Another stand out is “Searching For My Love” originally done by the Rhythm Aces, a great 50’s rock n rolls style tune, especially the chorus. They do a Lucinda Williams’ track “Can’t Let Go” which I reviewed earlier and it remains one of my absolute favorites here. “You Led Me Wrong” is an old country song by Ola Belle Reed that Plant turns into an almost bluesy thing and features a great violin. I think Krauss should play more violin whenever she can. I love what Krauss does with Alan Toussaint’s “Trouble With My Lover” with Plant on the mischievous harmony vocal. And she was made to sing Merle Haggard’s “Going Where the Lonely Go.” Great high and lonesome pedal steel guitar floating around her vocals…
I love a pair of tracks toward the end of the album where they stretch out their sound a little bit. The lone original, “High And Lonesome” has a rumbling rock n roll vibe. This track would have been right at home on Plant’s last solo LP Carry Fire. It sounds current and at the same time ancient. Plant uses some vocal effects on the chorus while guitars clang around behind him in what sounds like an attempt to expand their sound palate. The last track, “Somebody Was Watching Over Me,” which sounds like an original is a Maria Muldaur track written by Brenda Burns. Muldaur who I’m unfamiliar with was another 60s folky. They turn that song upside down. It sounds like an outtake from Principle of Moments. I love the line, “My bad times are better than my good times used to be…” I can relate… The song sounds like nothing Plant Krauss has done before. Again effects are used for background vocals. “Somebody was watching” gets repeated over and over like a mantra until it’s almost menacing over a fuzzy guitar riff. It certainly points to a direction they could have taken if they wanted to completely break with their original sound… An intriguing detour indeed.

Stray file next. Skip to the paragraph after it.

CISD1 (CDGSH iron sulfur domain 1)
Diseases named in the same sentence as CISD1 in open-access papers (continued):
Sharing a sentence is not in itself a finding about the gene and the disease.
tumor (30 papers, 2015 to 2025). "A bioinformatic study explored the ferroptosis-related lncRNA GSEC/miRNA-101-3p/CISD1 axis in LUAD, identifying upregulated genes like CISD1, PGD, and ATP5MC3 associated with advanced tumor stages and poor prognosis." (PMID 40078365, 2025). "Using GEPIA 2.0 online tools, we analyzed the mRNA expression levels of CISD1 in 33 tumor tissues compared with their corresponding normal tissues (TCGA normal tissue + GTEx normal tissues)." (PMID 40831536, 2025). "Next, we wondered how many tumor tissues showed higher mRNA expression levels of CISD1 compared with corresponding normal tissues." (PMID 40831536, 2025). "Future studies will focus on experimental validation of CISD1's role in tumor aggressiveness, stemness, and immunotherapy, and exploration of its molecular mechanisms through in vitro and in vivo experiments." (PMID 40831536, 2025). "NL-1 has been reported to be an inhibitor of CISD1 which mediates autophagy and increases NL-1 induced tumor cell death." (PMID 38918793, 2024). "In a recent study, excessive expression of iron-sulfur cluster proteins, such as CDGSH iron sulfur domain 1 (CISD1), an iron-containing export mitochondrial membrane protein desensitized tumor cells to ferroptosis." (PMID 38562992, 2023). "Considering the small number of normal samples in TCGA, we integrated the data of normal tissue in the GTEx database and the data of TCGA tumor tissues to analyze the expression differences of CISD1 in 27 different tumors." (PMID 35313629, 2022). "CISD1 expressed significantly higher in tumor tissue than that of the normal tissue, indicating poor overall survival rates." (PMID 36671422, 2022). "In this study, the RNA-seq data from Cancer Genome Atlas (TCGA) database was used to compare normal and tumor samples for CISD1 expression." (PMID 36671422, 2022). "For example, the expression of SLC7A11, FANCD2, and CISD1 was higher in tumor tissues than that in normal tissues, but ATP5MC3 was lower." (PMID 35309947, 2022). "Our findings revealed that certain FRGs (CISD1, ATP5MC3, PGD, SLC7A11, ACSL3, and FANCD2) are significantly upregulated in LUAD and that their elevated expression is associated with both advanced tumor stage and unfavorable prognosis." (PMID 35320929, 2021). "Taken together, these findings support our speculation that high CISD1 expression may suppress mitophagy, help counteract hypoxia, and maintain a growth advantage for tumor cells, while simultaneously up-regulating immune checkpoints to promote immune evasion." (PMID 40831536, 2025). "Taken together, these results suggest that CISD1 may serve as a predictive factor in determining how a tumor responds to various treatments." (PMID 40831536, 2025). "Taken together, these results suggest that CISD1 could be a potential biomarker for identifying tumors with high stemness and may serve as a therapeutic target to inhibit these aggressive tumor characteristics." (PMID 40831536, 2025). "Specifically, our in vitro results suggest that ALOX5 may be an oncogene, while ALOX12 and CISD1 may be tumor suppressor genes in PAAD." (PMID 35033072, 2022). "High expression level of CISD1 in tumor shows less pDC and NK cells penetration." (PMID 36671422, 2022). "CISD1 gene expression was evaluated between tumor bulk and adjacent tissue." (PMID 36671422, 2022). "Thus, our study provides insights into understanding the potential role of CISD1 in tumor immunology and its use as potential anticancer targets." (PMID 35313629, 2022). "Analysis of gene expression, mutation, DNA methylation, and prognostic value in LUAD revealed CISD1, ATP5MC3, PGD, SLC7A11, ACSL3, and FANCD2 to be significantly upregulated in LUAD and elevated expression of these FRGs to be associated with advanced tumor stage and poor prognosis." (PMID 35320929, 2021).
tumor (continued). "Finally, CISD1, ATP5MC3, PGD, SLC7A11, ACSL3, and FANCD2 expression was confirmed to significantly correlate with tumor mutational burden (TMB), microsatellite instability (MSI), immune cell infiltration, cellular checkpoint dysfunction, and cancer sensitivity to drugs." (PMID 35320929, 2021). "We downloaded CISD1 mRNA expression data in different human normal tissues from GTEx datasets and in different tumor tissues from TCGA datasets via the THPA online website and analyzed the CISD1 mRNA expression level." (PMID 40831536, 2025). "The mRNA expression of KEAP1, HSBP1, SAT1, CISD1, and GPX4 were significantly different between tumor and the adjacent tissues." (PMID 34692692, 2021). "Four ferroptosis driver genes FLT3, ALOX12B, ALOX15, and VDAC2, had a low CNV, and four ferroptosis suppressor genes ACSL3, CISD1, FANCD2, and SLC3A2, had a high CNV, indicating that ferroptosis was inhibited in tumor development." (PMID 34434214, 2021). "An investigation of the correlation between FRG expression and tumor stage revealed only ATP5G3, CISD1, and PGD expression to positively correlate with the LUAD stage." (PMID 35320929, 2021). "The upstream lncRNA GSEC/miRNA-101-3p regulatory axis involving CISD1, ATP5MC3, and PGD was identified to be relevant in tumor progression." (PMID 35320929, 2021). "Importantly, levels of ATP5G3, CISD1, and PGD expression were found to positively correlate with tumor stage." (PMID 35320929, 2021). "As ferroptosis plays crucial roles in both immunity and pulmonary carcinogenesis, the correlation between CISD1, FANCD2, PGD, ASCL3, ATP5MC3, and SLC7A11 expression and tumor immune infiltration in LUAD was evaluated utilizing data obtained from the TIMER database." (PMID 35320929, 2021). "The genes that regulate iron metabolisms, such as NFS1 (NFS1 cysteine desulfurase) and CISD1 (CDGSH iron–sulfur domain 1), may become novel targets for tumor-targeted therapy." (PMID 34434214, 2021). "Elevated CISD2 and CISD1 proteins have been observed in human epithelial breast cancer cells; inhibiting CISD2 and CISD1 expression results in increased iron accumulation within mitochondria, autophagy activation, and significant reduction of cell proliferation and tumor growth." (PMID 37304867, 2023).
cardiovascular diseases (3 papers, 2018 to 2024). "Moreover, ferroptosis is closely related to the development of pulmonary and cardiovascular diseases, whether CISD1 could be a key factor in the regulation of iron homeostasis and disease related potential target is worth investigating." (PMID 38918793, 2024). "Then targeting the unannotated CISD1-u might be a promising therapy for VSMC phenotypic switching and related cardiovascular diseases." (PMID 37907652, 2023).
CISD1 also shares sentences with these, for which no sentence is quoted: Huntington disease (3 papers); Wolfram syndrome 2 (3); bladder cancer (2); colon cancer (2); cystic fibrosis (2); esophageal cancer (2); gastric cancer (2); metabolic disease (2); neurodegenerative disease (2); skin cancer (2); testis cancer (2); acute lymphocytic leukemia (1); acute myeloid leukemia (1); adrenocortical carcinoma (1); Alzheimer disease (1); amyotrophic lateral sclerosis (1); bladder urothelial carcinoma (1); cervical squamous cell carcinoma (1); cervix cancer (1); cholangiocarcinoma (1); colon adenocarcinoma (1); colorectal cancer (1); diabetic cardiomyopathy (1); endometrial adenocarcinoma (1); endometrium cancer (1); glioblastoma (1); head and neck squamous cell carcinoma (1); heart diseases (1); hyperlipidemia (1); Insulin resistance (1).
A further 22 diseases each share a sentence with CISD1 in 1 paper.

If you were like me and you fell in love with Raising Sand, be ready to have that same feeling all over again. With the success of that album I never thought Plant would agree to do another album with Alison Krauss due to increased expectations around any kind of follow up. I think I can say after hearing this album, he had nothing to worry about. Their beautiful alchemy remains solidly in tact. This is simply put, a great album.
Cheers and Happy (and safe) Thanksgiving this week to all of you in the U.S. especially if you’re traveling. This post came quickly on the heels of my last one but I’ll be celebrating with family, turkey and bourbon this week. I’m reminded that George Carlin once wondered why no one ever had sex on Thanksgiving… he thought maybe it was because all the coats are on the bed. Well, no B&V post gets written during Thanksgiving because… all of the coats are on the bed and the house is full of relatives…gads.